Seattle’s ongoing experiment with private, free-floating bike share has changed the landscape for biking in the city, helping to raise city bike counts to record heights.
Bike share in Seattle has been unprecedentedly successful at increasing the raw number of bike trips taken in this city and growing the number of people who now consider biking as a transportation option for some trips or as a way to access transit.
The way the bike share services work has been evolving quickly and dramatically since launching in 2017. First there were $1 per ride pedal-only bikes from Spin, Lime and ofo. Then ofo and Spin left while Lime transitioned to e-assist bikes with an additional $0.15 per-minute rate. Then Uber’s JUMP brought their e-assist bikes and undercut Lime in price by charging the same $0.15 per minute, but without the $1 unlock fee.
The mid-2018 departure of ofo and Spin meant a significant reduction in the total bikes on the streets (nearly 10,000 in early 2018 vs 5,000 to 7,000 in early 2019) along with the increase in price due to the switch to e-assist bikes. SDOT data shows these changes did reduce the number of rides in the first quarter of 2019 compared to 2018:
Neither Lime nor JUMP have gotten close to hitting their permit limits of 6,667 bikes each. So current bike levels are unlikely to be affected by Seattle taking action against the companies for improperly reporting bike parking issues. As the Seattle Times’ Heidi Groover reported, the city penalized the companies by revoking 1,000 bike permits each.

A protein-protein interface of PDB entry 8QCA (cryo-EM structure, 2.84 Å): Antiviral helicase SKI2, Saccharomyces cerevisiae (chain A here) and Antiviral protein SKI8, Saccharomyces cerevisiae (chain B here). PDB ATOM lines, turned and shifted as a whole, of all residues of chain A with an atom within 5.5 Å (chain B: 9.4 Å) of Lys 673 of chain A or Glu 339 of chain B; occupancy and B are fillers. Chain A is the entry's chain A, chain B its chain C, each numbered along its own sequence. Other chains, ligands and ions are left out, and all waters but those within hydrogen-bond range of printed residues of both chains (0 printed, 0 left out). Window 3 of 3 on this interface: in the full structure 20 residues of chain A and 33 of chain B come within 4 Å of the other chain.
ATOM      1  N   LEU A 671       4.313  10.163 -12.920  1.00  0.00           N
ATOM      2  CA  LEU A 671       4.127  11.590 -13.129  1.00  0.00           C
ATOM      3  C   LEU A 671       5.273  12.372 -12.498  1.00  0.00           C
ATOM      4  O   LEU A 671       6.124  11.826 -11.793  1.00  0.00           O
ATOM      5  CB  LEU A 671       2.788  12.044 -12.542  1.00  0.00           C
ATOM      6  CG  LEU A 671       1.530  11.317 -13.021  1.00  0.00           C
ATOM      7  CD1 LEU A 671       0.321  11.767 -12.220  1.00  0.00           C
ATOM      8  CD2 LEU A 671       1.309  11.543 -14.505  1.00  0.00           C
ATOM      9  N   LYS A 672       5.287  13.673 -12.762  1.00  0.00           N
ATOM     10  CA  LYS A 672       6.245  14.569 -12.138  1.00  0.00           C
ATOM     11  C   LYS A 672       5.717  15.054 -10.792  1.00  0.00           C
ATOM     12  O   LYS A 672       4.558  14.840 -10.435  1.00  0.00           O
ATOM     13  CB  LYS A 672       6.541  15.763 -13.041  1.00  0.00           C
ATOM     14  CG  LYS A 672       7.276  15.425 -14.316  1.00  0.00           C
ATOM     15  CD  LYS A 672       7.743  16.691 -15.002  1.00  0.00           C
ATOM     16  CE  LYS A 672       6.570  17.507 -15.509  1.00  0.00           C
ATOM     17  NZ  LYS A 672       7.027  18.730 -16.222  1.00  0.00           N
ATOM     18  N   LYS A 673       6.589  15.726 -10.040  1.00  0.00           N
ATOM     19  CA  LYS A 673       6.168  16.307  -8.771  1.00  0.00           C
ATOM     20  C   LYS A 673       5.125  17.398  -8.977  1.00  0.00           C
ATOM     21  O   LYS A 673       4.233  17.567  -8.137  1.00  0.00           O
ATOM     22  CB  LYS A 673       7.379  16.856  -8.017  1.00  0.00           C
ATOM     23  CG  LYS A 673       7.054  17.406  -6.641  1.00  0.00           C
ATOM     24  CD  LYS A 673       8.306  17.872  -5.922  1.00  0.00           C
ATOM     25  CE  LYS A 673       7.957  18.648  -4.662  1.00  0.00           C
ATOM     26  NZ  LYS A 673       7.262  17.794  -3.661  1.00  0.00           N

Meanwhile, both Lime and JUMP have increased their per-minute rates to $0.25, which makes bike share less competitive by price compared to other options.
In summer 2017, a 30-minute bike share ride (without an electric assist option) would have cost $1. Today, it would cost $7.50 on JUMP or $8.50 on Lime (though with electric assist). Sure, the $1 fare was artificially low as companies competed intensely to gain users. Perhaps these prices are what is needed to make the business sustainable (companies don’t share that kind of information). But an up to 750% cost increase is pretty dramatic. For some trips, that could be more than the cost to hail a car, especially if there are multiple people. For people using these bikes every day, this could add up quickly.
The cost hikes come as companies are shifting focus nationally from bikes to scooters. The hikes also happened just before Lyft is supposed to launch their bike share service in Seattle (currently scheduled for “summer 2019,” according to SDOT).
Would a Lyft launch bring more competition and lower prices? Or are the days of very low-cost bike share rides over for good? I guess we’ll have to wait and see.
One thing is certain: Seattle’s bike (and someday scooter?) share services will keep changing.